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Final Hours of Voting in Crucial Indiana Primary; Cruz Goes Off on Trump. Aired 4-4:30p ET

Aired May 3, 2016 - 16:00   ET



JAKE TAPPER, CNN HOST: Ted Cruz is letting loose, after Donald Trump links Cruz's father to the Kennedy assassination? Cruz calling Trump narcissistic, a pathological liar and a serial philanderer.

And we're just getting started, folks. A special Election Day edition of THE LEAD begins right now.

Good afternoon, and welcome to a special edition of THE LEAD. I'm Jake Tapper.

What a day it has been. We're just two hours away from polls closing in Indiana, and the stakes could not be higher in the Republican race for the presidential nomination. If Ted Cruz and the anti-Trump forces cannot stop Trump in the Hoosier State, they may not be able to stop him at all.

Befitting the stakes, Trump and Cruz engaged in a bitter and stunning exchange today. Every time you think this race cannot get any more ludicrous, it does. This latest episode started this morning when Trump cited a bizarre and completely uncorroborated report -- and I use the term report loosely -- in "The National Enquirer," the supermarket tabloid.

"The National Enquirer," which has endorsed Trump and is published by a friend of Trump's, has launching smear after smear against Cruz and his family. This story shows a photograph from August 1963 of a man standing with soon-to-be-John F. Kennedy assassin Lee Harvey Oswald handing out pro-Castro literature.

And the story suggests that the man is Cruz's father, Rafael. Now, the problem is, there's really no proof that the photograph is in fact Cruz's dad, and Cruz's dad says it's not him. Nonetheless, Mr. Trump called into the FOX morning show this morning and said the following:


DONALD TRUMP (R), PRESIDENTIAL CANDIDATE: His father with was Lee Harvey Oswald prior to Oswald's being, you know, shot. I mean, the whole thing is ridiculous.

What is this, right prior to his being shot? And nobody even brings it up. They don't even talk about that. That was reported, and nobody talks about it. What was he doing with Lee Harvey Oswald shortly before the death, before the shooting?



TAPPER: I cannot believe I need to say the following, but here goes. There is no corroborated evidence that Ted Cruz's father ever met Lee Harvey Oswald, or, for that matter, any other presidential assassin.

We in the media don't talk about it because there's no evidence of it. In fact, there is contrary evidence. Well before the picture was taken, Rafael Cruz's sister was brutally beaten by Castro forces and Rafael Cruz had denounced the regime.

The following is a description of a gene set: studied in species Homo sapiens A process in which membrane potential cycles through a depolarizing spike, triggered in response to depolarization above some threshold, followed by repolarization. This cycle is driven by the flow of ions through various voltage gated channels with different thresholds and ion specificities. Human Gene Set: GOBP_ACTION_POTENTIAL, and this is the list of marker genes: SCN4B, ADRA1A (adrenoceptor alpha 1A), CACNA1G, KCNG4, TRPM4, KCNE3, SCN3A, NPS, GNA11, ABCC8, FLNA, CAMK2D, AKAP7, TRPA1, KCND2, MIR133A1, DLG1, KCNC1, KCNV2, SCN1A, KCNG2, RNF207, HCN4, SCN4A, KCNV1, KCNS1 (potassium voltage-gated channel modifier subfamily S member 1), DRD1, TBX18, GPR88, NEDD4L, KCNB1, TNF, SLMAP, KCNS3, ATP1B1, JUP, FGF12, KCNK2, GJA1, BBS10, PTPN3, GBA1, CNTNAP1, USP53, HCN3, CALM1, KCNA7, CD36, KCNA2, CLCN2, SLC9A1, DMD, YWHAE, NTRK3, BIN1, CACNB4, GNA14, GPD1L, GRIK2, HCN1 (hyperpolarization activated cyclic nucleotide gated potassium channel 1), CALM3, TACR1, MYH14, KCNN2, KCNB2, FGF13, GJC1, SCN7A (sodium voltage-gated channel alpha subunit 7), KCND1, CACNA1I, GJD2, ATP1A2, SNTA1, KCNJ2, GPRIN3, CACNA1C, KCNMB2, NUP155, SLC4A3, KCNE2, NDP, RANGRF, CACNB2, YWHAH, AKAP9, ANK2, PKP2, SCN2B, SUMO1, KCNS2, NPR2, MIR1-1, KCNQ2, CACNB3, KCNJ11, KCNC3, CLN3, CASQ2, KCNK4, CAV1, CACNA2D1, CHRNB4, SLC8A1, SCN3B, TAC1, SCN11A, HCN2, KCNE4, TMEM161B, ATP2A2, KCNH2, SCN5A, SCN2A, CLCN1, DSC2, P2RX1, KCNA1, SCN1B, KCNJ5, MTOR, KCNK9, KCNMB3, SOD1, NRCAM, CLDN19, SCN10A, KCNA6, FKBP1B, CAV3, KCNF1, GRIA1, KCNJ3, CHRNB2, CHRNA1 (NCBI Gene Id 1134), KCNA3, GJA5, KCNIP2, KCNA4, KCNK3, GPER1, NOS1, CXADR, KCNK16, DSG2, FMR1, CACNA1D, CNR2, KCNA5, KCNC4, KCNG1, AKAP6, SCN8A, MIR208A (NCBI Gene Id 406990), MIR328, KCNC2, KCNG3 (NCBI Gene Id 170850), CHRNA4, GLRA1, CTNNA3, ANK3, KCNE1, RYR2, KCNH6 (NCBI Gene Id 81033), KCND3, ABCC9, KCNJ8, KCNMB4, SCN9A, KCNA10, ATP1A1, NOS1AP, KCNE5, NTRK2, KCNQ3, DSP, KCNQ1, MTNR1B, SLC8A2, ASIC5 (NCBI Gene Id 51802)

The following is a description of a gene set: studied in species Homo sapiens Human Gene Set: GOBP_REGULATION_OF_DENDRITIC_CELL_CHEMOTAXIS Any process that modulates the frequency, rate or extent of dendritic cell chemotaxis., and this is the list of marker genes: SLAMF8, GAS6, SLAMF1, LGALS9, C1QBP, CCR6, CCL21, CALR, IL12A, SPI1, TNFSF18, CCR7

So, any suggestion that Cruz's father played a role in the Kennedy assassination is ridiculous and, frankly, shameful. Now, that's not an anti-Trump position or a pro-Cruz position. It's a pro-truth position.

Cruz, for his part, is in the middle of two of the work weeks of his campaign, having been clobbered in a number of primaries in the last few weeks, not to mention having made some campaign missteps.

Today, he went after the front-runner, Donald Trump, in his harshest remarks to date.


SEN. TED CRUZ (R-TX), PRESIDENTIAL CANDIDATE: Listen, Donald Trump is a serial philanderer, and he boasts about it. This is not a secret. He's proud of being a serial philanderer.

I want everyone to think about your teenage kids. The president of the United States talks about how great it is to commit adultery, and how proud he is, describes his battles with venereal disease as his own personal Vietnam.

Even though he boasts about his infidelity, he plants in David Pecker's "National Enquirer" a lie about me and my family, attacking my family.

He accuses others of doing what he is doing. I will tell you, as the father of two young girls, the idea of our daughters coming home and repeating any word that man says horrifies me.

That is not who America is. And I would say to the Hoosier State, the entire country's depending on you.


TAPPER: I'm joined by our special Election Day panel right now.

But we're going to begin tonight with Jim Acosta. He's at Trump headquarters in New York.

Jim, the JFK assassination? Really? JIM ACOSTA, CNN SENIOR WHITE HOUSE CORRESPONDENT: Yes, Jake, this

campaign United States is a mystery wrapped in a riddle inside an enigma.

But I have to tell you, Jake, the Trump campaign, they feel like this is a huge win. A Trump source put it exactly like that, huge with a Y, for the GOP front-runner today, in response to that testy reaction from Ted Cruz that was offered up earlier today.

The Trump campaign clearly feels it threw Cruz off of his game, off of his message at a critical moment. Just as the senator was trying to paint Trump in recent days as unfit to be president, the real estate tycoon was able to fire off a statement that you just mentioned that cast Cruz as desperate and flailing.